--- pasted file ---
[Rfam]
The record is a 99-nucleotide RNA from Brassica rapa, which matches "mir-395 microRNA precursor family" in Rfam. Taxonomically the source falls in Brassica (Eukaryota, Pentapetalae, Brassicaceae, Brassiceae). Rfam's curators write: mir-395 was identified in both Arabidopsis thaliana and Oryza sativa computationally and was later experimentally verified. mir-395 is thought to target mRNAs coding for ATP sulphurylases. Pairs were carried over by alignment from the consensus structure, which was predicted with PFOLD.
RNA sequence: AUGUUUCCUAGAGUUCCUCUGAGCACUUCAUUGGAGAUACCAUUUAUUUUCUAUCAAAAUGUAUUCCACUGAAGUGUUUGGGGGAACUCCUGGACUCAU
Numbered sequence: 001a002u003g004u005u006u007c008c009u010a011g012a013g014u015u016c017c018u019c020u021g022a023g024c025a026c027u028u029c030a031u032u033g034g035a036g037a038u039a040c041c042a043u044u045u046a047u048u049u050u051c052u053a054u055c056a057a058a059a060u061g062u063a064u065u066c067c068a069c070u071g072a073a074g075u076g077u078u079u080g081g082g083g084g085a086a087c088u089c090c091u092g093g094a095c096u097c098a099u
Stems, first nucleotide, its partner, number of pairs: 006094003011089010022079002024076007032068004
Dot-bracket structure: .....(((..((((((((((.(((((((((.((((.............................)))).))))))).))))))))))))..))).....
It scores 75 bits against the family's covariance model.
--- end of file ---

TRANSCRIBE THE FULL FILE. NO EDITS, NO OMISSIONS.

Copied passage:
[Rfam]
The record is a 99-nucleotide RNA from Brassica rapa, which matches "mir-395 microRNA precursor family" in Rfam. Taxonomically the source falls in Brassica (Eukaryota, Pentapetalae, Brassicaceae, Brassiceae). Rfam's curators write: mir-395 was identified in both Arabidopsis thaliana and Oryza sativa computationally and was later experimentally verified. mir-395 is thought to target mRNAs coding for ATP sulphurylases. Pairs were carried over by alignment from the consensus structure, which was predicted with PFOLD.
RNA sequence: AUGUUUCCUAGAGUUCCUCUGAGCACUUCAUUGGAGAUACCAUUUAUUUUCUAUCAAAAUGUAUUCCACUGAAGUGUUUGGGGGAACUCCUGGACUCAU
Numbered sequence: 001a002u003g004u005u006u007c008c009u010a011g012a013g014u015u016c017c018u019c020u021g022a023g024c025a026c027u028u029c030a031u032u033g034g035a036g037a038u039a040c041c042a043u044u045u046a047u048u049u050u051c052u053a054u055c056a057a058a059a060u061g062u063a064u065u066c067c068a069c070u071g072a073a074g075u076g077u078u079u080g081g082g083g084g085a086a087c088u089c090c091u092g093g094a095c096u097c098a099u
Stems, first nucleotide, its partner, number of pairs: 006094003011089010022079002024076007032068004
Dot-bracket structure: .....(((..((((((((((.(((((((((.((((.............................)))).))))))).))))))))))))..))).....
It scores 75 bits against the family's covariance model.